The plant can accumulate up to 18,000 ppm (parts per million) of the metal in its leaves without itself being poisoned. Such an amount is a hundred to a thousand times higher than in most other plants.
The new species, discovered by scientists from the University of the Philippines, Los Banos, is called Rinorea niccolifera, reflecting its ability to absorb nickel in very high amounts.
Nickel hyperaccumulation is a rare phenomenon with only about 0.5-1 per cent of plant species native to nickel-rich soils having been recorded to exhibit the ability, researchers said.
Throughout the world, only about 450 species are known with this unusual trait, which is still a small proportion of the estimated 300,000 species of vascular plants.
The new species, according to Dr Marilyn Quimado, one of the lead scientists of the research team, was discovered on the western part of Luzon Island in the Philippines, an area known for soils rich in heavy metals.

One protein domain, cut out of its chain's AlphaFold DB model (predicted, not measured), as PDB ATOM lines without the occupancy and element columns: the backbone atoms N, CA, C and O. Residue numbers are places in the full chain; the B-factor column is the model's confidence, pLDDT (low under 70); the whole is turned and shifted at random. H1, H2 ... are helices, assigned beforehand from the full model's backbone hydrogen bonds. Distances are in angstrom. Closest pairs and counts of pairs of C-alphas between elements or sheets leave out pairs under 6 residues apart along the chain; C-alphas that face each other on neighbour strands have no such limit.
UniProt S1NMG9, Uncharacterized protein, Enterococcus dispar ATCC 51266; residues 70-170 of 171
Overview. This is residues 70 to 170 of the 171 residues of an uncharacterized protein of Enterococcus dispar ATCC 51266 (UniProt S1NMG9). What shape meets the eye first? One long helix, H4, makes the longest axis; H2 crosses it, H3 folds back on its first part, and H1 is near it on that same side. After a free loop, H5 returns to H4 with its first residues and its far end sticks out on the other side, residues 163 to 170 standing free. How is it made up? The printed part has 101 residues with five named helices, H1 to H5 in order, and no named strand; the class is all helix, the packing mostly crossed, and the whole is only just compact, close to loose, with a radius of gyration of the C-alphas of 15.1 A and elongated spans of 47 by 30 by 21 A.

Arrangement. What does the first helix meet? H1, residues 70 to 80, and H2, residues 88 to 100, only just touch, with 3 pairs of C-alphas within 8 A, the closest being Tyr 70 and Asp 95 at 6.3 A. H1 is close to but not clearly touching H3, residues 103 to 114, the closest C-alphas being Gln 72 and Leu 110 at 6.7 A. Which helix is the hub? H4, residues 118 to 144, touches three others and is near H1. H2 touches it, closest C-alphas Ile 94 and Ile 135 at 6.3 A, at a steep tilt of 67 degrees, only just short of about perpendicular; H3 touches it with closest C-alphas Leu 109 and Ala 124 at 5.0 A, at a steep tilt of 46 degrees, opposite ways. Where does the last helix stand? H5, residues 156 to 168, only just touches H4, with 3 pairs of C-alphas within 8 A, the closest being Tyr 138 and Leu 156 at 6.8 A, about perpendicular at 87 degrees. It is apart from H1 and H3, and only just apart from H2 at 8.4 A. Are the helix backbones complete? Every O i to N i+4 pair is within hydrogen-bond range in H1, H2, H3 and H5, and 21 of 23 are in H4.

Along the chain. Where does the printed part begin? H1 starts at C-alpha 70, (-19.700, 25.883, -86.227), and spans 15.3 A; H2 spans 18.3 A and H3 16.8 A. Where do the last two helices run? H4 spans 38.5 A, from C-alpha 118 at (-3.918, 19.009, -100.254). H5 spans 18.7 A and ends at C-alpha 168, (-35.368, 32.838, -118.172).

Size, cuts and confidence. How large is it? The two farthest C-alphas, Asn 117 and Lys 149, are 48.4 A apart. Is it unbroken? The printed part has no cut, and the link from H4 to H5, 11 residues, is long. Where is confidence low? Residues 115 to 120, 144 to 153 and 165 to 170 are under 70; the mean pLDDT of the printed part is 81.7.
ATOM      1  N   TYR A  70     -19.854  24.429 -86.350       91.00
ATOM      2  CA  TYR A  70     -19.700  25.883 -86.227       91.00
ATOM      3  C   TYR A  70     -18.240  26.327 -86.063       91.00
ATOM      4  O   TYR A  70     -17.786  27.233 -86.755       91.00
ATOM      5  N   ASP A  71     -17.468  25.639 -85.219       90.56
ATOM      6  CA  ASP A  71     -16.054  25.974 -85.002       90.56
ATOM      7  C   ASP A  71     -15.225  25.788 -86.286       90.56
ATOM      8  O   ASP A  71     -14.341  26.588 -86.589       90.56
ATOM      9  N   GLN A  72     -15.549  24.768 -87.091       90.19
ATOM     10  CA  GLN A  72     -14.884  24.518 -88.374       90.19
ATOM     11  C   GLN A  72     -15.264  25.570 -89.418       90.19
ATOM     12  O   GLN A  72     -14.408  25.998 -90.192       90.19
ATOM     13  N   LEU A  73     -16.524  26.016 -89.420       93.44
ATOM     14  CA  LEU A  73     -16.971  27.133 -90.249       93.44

"Hyperacccumulator plants have great potentials for the development of green technologies, for example, 'phytoremediation' and 'phytomining'," said Dr Augustine Doronila of the School of Chemistry, University of Melbourne, who is also co-author of the report.
Phytoremediation refers to the use of hyperacccumulator plants to remove heavy metals in contaminated soils. Phytomining, on the other hand, is the use of hyperacccumulator plants to grow and harvest in order to recover commercially valuable metals in plant shoots from metal-rich sites.